How should you invest your TFSA money? Many people hold GICs in their TFSA accounts. This is a wise decision if the cash is needed in the near term, but when the funds are being invested for two or three decades the best option for the TFSA might be dividend-growth stocks. Why? The tax-free structure allows you to reinvest the full value of dividends in new stocks. This sets off a powerful compounding process that can turn a small initial investment into a large nest egg over a number of years. Once the time comes to use the funds, all…
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How should you invest your TFSA money?
Many people hold GICs in their TFSA accounts. This is a wise decision if the cash is needed in the near term, but when the funds are being invested for two or three decades the best option for the TFSA might be dividend-growth stocks.
The tax-free structure allows you to reinvest the full value of dividends in new stocks. This sets off a powerful compounding process that can turn a small initial investment into a large nest egg over a number of years. Once the time comes to use the funds, all gains are protected from the taxman.
Which stocks should you buy?
Look for companies with long track records of rising dividends. Ideally, these names also hold dominant positions in industries with wide moats.
Royal Bank is a profit machine. The company earned just under $10 billion last year, and the results for the first half of fiscal 2016 suggest the bank is on track to meet or exceed that milestone this year.
With the Canadian economy facing some challenges, Royal Bank has decided to invest in the United States. The recent US$5 billion acquisition of California-based City National gives the company a solid growth platform to expand its presence in the U.S. private and commercial banking market. Investors should see the U.S. operations become more significant in the coming years.
Royal Bank is changing with the digital times. Management is forging key FinTech partnerships and investing in new mobile banking initiatives to ensure the company meets the demands of its younger customers. The industry is certainly changing, but Royal Bank still holds a very comfortable spot in the cozy Canadian banking industry, and that situation is not likely to change.
The company has doubled its dividend in the past decade.
A single $10,000 investment in Royal Bank 15 years ago would be worth $56,000 today with the dividends reinvested.
CN is working its way through a slow patch in the economic cycle, but the company is still generating solid earnings and free cash flow.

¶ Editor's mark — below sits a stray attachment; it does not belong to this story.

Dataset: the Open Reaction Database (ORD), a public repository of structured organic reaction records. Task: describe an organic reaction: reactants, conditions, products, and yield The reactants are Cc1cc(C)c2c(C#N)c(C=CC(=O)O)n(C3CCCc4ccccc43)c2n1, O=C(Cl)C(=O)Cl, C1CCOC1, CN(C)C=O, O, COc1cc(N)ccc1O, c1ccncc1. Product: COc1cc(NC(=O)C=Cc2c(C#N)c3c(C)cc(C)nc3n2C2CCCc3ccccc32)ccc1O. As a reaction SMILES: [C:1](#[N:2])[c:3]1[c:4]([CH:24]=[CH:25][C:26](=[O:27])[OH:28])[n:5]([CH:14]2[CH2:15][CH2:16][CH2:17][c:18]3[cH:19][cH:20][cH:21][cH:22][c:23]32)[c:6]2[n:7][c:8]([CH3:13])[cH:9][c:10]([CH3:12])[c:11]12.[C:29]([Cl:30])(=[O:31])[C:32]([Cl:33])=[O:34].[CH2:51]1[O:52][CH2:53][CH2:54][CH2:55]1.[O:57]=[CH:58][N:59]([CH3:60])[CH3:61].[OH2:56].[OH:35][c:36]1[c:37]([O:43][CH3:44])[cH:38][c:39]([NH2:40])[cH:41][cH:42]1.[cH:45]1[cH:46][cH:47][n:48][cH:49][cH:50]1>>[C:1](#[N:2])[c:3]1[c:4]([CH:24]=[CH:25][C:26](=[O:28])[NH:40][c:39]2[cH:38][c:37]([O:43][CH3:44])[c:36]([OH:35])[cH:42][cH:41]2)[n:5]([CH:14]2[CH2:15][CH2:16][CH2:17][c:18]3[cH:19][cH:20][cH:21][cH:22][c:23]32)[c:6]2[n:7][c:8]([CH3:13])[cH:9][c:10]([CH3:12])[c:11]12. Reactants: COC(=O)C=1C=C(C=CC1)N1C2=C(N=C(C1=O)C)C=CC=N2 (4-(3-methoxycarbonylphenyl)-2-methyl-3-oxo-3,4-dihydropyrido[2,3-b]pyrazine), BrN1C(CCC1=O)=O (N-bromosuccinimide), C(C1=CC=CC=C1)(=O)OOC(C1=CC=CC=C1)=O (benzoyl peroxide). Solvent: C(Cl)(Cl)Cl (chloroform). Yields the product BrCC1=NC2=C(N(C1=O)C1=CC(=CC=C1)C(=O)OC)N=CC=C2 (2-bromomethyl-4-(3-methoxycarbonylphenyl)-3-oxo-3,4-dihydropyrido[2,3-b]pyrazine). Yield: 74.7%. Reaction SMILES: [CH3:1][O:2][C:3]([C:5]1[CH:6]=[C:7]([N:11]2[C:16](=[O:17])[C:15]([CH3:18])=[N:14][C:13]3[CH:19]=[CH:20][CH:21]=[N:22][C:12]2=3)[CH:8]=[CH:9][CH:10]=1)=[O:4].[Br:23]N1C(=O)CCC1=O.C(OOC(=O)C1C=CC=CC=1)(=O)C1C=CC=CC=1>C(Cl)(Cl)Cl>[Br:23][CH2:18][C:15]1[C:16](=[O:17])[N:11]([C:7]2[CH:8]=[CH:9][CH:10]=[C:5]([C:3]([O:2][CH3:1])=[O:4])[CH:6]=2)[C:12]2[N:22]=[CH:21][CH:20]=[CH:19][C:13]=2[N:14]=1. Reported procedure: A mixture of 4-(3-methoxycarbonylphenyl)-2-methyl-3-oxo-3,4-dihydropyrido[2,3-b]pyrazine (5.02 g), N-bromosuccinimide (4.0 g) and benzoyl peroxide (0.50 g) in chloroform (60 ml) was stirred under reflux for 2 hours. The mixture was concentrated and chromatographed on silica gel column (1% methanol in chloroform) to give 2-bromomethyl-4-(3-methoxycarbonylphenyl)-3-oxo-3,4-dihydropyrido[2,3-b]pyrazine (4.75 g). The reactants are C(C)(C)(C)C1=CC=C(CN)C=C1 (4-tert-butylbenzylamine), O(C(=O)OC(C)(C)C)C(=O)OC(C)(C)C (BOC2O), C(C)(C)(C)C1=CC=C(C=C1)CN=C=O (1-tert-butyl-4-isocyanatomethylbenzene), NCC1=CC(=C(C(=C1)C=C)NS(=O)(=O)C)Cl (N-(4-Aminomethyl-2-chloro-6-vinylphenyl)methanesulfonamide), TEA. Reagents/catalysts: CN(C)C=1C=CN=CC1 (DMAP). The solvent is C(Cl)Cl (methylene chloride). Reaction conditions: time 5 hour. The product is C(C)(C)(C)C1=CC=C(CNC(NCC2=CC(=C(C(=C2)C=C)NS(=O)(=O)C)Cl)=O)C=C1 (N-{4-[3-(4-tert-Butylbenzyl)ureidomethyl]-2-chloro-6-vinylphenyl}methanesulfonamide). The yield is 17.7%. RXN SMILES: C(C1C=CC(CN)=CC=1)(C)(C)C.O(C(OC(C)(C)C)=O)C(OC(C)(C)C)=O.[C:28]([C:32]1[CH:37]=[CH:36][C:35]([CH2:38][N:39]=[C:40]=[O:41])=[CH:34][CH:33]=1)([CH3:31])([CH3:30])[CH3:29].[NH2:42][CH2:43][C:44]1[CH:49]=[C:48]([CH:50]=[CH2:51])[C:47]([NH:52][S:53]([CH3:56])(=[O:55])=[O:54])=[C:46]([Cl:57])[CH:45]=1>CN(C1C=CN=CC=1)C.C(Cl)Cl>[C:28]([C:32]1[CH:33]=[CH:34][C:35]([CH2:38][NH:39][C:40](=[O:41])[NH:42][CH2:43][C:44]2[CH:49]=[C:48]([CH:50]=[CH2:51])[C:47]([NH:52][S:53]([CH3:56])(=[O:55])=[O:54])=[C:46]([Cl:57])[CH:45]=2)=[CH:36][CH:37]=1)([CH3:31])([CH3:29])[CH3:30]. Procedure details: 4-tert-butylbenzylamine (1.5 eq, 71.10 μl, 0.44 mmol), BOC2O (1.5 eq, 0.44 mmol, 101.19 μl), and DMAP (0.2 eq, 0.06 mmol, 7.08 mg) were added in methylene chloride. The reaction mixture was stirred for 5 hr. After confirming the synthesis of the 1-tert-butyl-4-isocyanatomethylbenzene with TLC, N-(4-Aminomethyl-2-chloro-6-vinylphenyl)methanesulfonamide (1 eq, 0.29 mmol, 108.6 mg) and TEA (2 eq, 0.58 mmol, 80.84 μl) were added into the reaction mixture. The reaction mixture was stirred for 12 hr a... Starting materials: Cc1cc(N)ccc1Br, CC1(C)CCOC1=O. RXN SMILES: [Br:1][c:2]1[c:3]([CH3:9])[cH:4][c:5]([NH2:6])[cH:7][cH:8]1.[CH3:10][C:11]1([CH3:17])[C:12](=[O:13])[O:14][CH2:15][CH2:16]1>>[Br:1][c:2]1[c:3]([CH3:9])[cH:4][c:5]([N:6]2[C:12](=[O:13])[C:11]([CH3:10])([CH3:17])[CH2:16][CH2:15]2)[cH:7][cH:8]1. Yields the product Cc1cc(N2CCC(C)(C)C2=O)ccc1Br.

Net income for Q2 2016 came in at $858 million, or $1.10 per share, pretty much in line with the same period last year. At first glance, the year-over-year numbers aren’t overly exciting. In fact, revenue is down in all segments other than forestry.
But CN is very efficient and continues to churn out carloads of excess cash. In the first six months of 2016, CN generated $1.17 billion in free cash flow, up from $1.05 billion in the same period last year.
Free cash flow is important because it is used to pay dividends and buy back shares. CN raised its dividend by 20% earlier this year and has delivered an annual dividend increase of about 17% over the past two decades.
CN is the only railway in Canada and the U.S. that can offer service to three coasts. The odds of new lines being built along the same routes are pretty much nil, so CN has a great competitive advantage that should endure for decades.
What about returns?
A $10,000 investment in CN just 15 years ago would be worth $99,000 today with the dividends reinvested.
Is one a better pick?
Both Royal Bank and CN are great long-term holdings. Earlier this year I might have favoured Royal Bank, but the big run in bank shares has taken away the advantage. At this point, it’s probably a coin toss between the two stocks.
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Fool contributor Andrew Walker has no position in any stocks mentioned. David Gardner owns shares of Canadian National Railway. The Motley Fool owns shares of Canadian National Railway. Canadian National Railway is a recommendation of Stock Advisor Canada.